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Virtual Care Needs to Die… and Be Reborn

May 30, 2024

Travis Rush, Reperio Health

It seems everyone is quitting virtual care. Optum and Walmart announced that they are shutting down their virtual care services citing reimbursement challenges and higher-than-expected operating costs. Industry pundits have foreseen a collapse or consolidation of virtual care providers. And they’re right… because we designed those models all wrong and they don’t work.

The virtual care models in operation today expect a replacement of the in-person experience usually for urgent care needs. It’s with a provider the patient doesn’t know, who likely does not nor who has access to their whole health history. And they are hard to staff, as Walmart reported. Most virtual provider services require a minimum number of staffing hours regardless of volume, which can be hard to manage when requests for care do not follow a regular pattern.

I was struck by Becker’s Hospital Review’s reporting on why Walmart’s efforts didn’t pan out from the perspective of hospital executives. They interviewed Saad Chaudhry, Chief Digital and Information Officer at Luminis Health, who said that their optimism abounds because new players might be able to “"inevitably pull on the right levers, in the right order, and change the competitive landscape for the betterment of the most important facet of our industry: the patient."

This is precisely the framework we need to apply to a reborn model of virtual care. One that is preventive, removes obstacles from the patient or consumer experience, adopts gig-economy principles for clinicians, utilizes information exchange for the safety of all stakeholders, and is data-driven. How can that be achieved? 

Here’s the model we have at Reperio Health:

  1. Virtual care needs to focus on preventive health. Our virtual care model centers on the use of a full-service, comprehensive biometric screening which can be completed from the comforts of home. The reason why we start here is that without it you begin a virtual visit with very little information to make an effective use of clinical time. Our kit pairs FDA-cleared medical devices with an app that offers step-by-step instructions to the end-user with instant results for their cholesterol, glucose, blood pressure, BMI and other metrics.

  2. Virtual care must be more consumer-friendly. At-home care is the future of care. Providing a way for a patient to test themselves from the comforts of home removes many barriers that typically dissuade them from seeking care at all. Our screenings are done 24/7/365 with the aid of a full support team. Once a screening concludes, the patient can utilize our virtual care services to access a clinician 24/7/365 who will review, interpret, and help keep them healthy and/or work on ways to improve their health habits.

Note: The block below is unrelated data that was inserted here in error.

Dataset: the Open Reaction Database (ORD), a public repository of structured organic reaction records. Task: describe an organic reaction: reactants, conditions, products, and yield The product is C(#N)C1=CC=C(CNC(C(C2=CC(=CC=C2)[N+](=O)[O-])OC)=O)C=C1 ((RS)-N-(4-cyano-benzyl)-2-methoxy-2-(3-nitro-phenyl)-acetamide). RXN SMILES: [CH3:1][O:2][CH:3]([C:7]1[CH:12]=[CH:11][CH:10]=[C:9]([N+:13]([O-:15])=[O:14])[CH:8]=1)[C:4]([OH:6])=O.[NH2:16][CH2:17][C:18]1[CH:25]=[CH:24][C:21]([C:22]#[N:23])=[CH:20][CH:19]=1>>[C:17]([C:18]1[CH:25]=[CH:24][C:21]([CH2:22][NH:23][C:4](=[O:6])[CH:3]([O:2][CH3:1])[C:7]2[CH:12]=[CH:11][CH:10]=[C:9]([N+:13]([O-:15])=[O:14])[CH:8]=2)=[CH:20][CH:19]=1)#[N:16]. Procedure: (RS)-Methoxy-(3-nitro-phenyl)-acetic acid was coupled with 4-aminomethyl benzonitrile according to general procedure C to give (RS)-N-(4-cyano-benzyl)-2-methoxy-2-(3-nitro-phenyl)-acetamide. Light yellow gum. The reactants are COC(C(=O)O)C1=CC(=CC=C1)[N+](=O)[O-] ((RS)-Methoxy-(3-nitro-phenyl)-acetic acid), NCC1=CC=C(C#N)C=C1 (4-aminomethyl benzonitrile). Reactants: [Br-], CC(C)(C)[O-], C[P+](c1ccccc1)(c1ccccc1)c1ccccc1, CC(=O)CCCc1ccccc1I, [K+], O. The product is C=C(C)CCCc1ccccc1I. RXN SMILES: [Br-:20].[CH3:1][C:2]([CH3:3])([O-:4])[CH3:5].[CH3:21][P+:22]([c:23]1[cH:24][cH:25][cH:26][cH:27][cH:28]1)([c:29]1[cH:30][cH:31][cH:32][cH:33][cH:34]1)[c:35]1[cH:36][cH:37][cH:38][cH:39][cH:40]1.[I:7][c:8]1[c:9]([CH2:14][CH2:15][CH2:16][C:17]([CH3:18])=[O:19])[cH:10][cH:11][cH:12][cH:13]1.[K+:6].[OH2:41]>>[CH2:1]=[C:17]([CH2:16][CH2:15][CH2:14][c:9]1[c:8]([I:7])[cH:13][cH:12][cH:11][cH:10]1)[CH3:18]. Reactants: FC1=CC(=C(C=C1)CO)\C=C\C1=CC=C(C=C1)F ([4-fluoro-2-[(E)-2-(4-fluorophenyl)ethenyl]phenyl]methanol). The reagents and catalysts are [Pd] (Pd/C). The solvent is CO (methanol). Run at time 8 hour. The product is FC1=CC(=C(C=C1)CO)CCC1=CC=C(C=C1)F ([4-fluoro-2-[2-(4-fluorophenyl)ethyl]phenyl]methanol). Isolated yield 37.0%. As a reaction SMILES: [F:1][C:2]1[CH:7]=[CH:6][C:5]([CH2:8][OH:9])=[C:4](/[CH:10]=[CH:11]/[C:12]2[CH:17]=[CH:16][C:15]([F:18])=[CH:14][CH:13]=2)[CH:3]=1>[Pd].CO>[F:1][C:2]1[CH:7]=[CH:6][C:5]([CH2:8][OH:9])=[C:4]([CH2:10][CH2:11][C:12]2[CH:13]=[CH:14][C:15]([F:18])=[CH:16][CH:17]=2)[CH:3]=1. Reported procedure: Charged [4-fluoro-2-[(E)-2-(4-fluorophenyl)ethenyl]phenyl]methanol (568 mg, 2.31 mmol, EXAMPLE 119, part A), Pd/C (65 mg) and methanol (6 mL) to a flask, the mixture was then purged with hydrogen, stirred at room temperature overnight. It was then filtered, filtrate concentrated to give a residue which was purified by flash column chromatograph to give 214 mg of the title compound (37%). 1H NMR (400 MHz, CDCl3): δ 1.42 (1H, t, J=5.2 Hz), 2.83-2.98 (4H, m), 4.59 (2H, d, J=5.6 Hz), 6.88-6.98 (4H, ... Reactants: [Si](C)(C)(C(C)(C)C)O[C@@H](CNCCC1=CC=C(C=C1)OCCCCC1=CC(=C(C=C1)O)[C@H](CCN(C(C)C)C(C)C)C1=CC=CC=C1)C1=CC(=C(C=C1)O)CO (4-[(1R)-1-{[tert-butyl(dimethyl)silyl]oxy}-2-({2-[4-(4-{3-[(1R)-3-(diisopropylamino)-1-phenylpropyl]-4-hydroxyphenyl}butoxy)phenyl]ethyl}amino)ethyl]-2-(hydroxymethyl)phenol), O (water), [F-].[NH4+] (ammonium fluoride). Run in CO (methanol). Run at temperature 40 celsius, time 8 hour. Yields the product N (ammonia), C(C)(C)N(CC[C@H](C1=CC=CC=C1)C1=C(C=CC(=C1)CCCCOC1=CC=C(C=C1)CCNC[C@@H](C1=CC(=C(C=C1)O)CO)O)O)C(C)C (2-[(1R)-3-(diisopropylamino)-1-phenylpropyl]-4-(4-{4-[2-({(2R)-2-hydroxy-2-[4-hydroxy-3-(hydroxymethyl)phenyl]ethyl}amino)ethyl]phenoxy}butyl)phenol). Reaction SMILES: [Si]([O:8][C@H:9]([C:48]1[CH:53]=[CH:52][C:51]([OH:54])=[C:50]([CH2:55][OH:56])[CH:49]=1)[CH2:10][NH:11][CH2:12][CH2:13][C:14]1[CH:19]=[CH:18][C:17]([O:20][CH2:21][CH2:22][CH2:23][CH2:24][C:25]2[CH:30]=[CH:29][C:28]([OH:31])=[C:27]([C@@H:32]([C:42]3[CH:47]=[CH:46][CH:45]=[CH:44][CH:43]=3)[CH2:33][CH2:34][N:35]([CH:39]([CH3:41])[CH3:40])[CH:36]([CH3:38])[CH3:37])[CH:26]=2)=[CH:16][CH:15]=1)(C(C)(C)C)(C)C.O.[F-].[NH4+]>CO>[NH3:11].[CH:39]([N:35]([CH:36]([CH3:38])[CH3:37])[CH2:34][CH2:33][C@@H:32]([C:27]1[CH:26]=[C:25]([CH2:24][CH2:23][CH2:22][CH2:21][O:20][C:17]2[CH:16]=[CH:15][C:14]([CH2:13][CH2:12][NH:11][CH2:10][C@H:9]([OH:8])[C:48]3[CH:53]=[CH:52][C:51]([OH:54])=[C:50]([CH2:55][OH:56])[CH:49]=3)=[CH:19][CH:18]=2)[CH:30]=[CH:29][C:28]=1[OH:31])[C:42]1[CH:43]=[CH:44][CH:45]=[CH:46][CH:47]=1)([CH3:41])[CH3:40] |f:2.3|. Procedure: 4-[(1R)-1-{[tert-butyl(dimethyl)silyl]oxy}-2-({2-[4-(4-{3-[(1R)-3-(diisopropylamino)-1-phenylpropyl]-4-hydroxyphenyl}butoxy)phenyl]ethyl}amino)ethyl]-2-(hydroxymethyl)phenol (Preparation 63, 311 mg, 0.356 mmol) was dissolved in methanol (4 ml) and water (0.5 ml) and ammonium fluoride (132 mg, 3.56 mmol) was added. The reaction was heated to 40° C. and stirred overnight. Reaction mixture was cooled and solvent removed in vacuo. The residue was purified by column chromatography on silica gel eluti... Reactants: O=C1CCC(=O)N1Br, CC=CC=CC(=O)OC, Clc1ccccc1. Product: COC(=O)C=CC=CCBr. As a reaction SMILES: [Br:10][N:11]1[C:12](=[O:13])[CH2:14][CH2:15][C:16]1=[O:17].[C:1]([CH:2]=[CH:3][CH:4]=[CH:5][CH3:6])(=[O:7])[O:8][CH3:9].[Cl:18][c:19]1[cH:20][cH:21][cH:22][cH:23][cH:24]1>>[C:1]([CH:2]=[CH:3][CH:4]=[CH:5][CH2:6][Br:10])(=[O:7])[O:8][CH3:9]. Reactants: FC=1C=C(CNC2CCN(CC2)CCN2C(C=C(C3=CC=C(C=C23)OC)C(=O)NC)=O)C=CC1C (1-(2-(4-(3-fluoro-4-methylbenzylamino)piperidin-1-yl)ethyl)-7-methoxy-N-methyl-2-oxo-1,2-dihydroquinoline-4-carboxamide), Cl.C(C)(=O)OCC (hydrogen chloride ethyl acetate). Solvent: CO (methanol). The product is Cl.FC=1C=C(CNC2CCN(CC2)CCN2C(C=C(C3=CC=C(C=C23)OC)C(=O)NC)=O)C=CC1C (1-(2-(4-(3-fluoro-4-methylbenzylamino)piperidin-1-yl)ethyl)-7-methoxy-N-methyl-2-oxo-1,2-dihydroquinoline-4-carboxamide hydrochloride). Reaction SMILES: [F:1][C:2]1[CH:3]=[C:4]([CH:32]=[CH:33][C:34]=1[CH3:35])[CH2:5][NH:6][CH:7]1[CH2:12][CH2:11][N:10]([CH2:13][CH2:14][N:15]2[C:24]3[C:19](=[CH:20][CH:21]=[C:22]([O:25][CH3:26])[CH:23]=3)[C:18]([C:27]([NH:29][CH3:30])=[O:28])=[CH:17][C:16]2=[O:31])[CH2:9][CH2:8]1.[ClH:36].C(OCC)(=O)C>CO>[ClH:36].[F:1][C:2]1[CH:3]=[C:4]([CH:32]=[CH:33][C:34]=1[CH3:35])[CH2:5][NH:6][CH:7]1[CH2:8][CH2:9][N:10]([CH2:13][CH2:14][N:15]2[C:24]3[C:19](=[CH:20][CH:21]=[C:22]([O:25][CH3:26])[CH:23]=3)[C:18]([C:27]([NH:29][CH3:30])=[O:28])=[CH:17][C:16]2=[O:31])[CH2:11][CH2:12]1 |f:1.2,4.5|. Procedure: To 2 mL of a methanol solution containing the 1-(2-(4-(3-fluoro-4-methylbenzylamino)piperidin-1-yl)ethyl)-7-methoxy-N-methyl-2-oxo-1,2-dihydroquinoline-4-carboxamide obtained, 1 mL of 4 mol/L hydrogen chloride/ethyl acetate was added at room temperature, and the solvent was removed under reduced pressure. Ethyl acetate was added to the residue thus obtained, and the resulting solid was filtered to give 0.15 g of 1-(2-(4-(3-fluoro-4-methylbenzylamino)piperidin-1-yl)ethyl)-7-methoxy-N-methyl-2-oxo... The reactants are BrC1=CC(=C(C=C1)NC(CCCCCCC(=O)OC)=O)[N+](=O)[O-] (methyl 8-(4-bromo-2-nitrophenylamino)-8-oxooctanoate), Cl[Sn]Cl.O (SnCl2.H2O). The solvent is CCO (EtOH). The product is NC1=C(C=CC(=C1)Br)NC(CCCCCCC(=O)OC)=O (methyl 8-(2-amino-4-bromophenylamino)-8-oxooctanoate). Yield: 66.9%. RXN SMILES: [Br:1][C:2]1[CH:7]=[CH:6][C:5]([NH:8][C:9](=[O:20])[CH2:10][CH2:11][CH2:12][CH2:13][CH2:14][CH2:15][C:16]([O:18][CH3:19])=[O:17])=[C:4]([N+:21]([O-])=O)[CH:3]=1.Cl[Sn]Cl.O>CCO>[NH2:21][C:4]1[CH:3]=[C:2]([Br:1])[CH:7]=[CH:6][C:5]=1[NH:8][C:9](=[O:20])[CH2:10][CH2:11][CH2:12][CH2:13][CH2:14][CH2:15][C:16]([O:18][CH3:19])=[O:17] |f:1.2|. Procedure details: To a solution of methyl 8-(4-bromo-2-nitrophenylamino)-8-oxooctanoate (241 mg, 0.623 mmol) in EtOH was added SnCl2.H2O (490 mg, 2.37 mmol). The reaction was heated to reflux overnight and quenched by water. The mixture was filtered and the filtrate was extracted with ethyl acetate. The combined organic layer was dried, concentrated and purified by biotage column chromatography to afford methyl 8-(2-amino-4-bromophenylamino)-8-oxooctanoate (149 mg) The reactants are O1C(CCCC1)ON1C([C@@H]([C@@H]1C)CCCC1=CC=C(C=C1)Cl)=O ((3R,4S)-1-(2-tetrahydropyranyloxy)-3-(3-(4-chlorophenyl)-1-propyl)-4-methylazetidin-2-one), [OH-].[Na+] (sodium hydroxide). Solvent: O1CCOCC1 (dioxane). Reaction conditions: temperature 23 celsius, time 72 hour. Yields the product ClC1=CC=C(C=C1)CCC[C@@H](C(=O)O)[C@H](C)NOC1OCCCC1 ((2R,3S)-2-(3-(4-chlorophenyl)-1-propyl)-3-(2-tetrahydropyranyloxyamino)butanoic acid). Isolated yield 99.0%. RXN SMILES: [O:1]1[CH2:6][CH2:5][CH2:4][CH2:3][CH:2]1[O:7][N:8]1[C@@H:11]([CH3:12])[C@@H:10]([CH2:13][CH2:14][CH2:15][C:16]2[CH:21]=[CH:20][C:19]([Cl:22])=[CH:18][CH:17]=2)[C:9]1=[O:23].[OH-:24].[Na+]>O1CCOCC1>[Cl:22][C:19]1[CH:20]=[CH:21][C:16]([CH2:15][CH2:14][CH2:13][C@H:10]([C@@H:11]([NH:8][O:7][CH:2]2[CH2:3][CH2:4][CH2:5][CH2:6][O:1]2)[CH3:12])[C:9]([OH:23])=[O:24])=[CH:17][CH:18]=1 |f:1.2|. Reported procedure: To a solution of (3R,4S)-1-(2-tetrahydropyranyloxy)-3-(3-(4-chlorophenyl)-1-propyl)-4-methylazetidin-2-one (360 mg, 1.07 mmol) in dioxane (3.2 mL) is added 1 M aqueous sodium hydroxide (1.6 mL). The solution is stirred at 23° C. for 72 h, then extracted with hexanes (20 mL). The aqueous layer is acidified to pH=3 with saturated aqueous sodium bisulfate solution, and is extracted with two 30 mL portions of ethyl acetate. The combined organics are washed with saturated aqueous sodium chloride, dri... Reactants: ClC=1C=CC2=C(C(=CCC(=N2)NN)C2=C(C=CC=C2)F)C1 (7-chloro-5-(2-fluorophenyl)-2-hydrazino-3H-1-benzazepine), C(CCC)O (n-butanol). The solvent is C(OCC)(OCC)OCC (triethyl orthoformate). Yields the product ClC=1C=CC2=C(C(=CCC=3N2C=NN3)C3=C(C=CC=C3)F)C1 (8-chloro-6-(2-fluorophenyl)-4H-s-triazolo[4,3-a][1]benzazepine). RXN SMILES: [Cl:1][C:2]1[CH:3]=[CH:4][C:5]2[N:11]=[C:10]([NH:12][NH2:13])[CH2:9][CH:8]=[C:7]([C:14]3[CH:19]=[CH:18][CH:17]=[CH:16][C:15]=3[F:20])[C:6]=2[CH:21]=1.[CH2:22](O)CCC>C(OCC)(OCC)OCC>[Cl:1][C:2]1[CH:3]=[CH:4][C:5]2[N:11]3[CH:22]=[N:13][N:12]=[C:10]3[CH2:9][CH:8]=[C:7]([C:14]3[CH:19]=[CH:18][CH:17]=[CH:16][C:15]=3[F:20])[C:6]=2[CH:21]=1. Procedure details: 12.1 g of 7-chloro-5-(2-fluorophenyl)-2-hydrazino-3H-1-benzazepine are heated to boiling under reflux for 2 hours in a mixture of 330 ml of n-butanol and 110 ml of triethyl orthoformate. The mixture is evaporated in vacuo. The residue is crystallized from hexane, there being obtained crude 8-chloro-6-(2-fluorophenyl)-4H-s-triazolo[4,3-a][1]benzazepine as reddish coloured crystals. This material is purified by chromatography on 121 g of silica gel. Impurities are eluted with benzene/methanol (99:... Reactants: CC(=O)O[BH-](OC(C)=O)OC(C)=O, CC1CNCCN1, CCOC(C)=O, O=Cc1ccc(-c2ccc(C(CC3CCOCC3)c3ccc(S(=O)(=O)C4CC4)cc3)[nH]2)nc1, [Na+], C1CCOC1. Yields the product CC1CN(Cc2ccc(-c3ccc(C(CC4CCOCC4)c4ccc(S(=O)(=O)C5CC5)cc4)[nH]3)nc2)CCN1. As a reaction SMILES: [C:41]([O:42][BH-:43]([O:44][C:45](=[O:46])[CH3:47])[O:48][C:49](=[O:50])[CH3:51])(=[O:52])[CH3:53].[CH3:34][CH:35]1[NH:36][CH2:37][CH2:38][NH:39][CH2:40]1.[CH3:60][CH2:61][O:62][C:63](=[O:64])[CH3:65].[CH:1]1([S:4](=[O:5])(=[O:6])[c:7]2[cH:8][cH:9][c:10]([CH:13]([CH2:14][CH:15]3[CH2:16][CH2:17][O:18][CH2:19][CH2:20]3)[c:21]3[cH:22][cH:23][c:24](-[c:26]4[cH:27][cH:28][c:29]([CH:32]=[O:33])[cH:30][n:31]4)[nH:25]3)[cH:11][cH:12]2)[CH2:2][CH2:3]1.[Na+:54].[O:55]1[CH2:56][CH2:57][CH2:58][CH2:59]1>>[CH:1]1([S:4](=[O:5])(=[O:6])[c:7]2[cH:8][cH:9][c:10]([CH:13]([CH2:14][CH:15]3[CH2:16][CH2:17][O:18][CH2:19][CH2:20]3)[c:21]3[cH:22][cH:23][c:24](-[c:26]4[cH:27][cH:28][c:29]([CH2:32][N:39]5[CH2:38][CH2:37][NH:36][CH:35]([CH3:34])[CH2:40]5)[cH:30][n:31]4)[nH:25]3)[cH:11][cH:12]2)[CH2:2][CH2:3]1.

3. Virtual care must adopt gig economy principles for clinicians. If a patient is going to choose to screen themselves at 2am on a Wednesday, we need to support that care journey with clinicians who are available to serve them. We don’t value preventive care enough to make it this easy for patients–but we need to start. At Reperio, our virtual care model does not limit itself to typical business hours, we offer clinical services at all hours to incentivize preventive care anytime. By working with on-call clinicians, some of whom don’t mind call hours at 2am–this enables the hallmarks of the gig economy where nurse practitioners or other advanced clinicians can choose the time in which they want to be on or not.

  4. Virtual care needs to participate in information exchange for the safety of all stakeholders. Virtual care 1.0 was so flawed because we relied on patient’s to remember all their medications and problems, and memory is the worst record-keeper. Our virtual care model utilizes information exchange capabilities that allow our clinicians to access EHR and laboratory records through Kno2, a recognized TEFCA information network. The information we access on a patient presents a summary to clinicians that allows them to best manage the patient based on this existing data set and the immediate results from our screening kit. There’s no fuller picture available of the health of the individual in front of that clinician then–and this can help to protect the patient from medical errors and the clinician from unknowingly providing unsafe care.

  5. Virtual care can operate more effectively with AI. The last component of our virtual care model is one that incorporates AI for clinical decision making. Our solution presents care suggestions to the clinician that are generated from AI. These suggestions are delivered to the clinician, and informed by the data from both our Reperio screening and that which we import from Kno2. This supportive AI enhancement completes the full picture of a better version of virtual care that aids clinical decision making and does not replace it.

How can we give rise to a different virtual care model for tomorrow to replace what did not work today? We start with easy-to-access testing, use that information along with existing medical records data in an AI-assisted journey to meet patients exactly where they are: at-home, at any time.

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